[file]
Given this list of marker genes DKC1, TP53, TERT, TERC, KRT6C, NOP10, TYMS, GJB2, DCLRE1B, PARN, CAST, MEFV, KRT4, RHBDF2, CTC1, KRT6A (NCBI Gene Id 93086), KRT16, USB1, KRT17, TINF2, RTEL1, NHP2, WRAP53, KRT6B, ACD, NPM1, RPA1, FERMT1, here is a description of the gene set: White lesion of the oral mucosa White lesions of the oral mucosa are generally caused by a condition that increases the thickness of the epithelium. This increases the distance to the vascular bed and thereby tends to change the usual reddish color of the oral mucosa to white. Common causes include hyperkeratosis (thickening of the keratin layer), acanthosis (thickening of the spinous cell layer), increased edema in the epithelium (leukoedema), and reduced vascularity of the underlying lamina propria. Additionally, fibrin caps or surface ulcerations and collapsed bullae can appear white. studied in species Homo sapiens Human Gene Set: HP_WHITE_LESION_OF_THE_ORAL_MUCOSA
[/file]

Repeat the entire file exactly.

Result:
Given this list of marker genes DKC1, TP53, TERT, TERC, KRT6C, NOP10, TYMS, GJB2, DCLRE1B, PARN, CAST, MEFV, KRT4, RHBDF2, CTC1, KRT6A (NCBI Gene Id 93086), KRT16, USB1, KRT17, TINF2, RTEL1, NHP2, WRAP53, KRT6B, ACD, NPM1, RPA1, FERMT1, here is a description of the gene set: White lesion of the oral mucosa White lesions of the oral mucosa are generally caused by a condition that increases the thickness of the epithelium. This increases the distance to the vascular bed and thereby tends to change the usual reddish color of the oral mucosa to white. Common causes include hyperkeratosis (thickening of the keratin layer), acanthosis (thickening of the spinous cell layer), increased edema in the epithelium (leukoedema), and reduced vascularity of the underlying lamina propria. Additionally, fibrin caps or surface ulcerations and collapsed bullae can appear white. studied in species Homo sapiens Human Gene Set: HP_WHITE_LESION_OF_THE_ORAL_MUCOSA